My inbox is swamped with the question “should I become a vegetarian?”. This is a question I always get asked due to the media exposure recently, with a certain TV programme and a study done on athletes. I thought I would share my answer to this right here to give clarity to those who need it.

First, the study in question was done on “athletes”, people who are extremely genetically gifted. For most of us, like you and I, it may be damaging to compare ourselves to athletes. I’m certainly not genetically gifted nor am I an athlete! Trust me, I have worked with athletes I and I’ve worked alongside personal trainers who look amazing no matter what they eat! I know, so unfair!!!

I’ve seen personal trainers eat bacon sandwiches and chips daily and they are still ripped, lean and cut. I’ve had training buddies so genetically gifted that they had to be careful not to put on more muscle because it happens for them so easily. They would be lifting half what I was or have an extra “rest day” whilst I was bursting blood vessels to tone a little.

Yes, of course, people can get lean whilst being on a vegetarian diet, but those people look like that no matter what they eat. A vegetarian diet is predominantly carbohydrates (sugar) and these athletes’ bodies probably manage sugar very well.

If you struggle with weight loss, it’s most likely since your body cannot manage sugar very well therefore you would not manage well on a diet that is predominantly made up of carbohydrates.

In my opinion, the study done on vegetarian diets is flawed and misleading.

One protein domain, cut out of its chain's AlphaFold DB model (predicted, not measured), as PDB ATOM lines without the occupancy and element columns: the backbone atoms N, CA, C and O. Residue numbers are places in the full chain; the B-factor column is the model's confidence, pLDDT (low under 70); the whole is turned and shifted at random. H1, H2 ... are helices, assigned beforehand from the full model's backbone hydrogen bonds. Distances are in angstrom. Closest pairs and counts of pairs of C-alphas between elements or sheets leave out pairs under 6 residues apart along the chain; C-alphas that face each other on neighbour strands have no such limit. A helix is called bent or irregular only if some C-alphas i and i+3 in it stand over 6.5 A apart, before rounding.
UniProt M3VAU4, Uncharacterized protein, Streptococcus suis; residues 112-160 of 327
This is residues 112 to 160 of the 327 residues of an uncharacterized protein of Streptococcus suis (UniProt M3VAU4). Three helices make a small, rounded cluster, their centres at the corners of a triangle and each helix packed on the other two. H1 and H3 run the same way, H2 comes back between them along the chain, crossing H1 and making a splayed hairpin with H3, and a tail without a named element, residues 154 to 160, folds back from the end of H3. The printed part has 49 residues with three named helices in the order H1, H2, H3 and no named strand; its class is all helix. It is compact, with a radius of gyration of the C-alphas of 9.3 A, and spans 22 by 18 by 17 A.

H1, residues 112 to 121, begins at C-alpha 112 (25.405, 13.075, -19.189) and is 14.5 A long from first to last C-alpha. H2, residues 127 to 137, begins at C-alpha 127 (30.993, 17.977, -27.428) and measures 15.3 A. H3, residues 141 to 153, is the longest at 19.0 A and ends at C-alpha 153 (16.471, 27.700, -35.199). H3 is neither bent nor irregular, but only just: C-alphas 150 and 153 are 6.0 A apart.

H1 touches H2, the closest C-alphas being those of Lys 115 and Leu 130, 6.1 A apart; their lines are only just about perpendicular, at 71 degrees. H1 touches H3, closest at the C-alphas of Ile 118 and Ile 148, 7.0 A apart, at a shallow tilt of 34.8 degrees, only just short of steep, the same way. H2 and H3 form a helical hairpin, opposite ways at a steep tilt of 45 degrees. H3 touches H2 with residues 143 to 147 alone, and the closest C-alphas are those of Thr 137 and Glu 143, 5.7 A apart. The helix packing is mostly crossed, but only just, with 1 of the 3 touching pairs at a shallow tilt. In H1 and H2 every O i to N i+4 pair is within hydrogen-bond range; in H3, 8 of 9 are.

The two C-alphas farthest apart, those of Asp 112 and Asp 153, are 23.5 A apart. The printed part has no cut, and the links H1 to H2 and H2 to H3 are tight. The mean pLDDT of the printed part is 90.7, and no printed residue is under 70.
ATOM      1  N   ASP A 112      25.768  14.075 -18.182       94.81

There should be an in-depth study on the general public, normal people, to see if we do better on a vegetarian diet verse a healthy balanced protein diet because the results and outcome will be completely different!!!

I’ve done a study, on myself, and it wasn’t a pretty sight! I was a vegetarian for years; in fact, I was a vegan!! I had PCOS, my body managed sugar very badly. I had headaches, trapped wind and bloating every single day. I also consistently battled with gut issues, colds and snotty noses. It took me years and years of gut-healing to undo the damage that was caused by my vegetarian diet.

It is possible to have a healthy diet and be healthy and be a vegetarian, but IT IS VERY DIFFICULT! The problem is, we need all nine essential amino acids for our cells to grow complete and you cannot get all nine essential amino acids from one plant-based food.

Cells that are deficient in amino acids can grow deformed and those deformities can turn into tumours. You can improve your health by simply eating more vegetables and reducing processed meat

I know you have to put time and effort into any dietary and lifestyle changes but when you remove the main source of protein from your diet things can become complicated and confusing very quickly!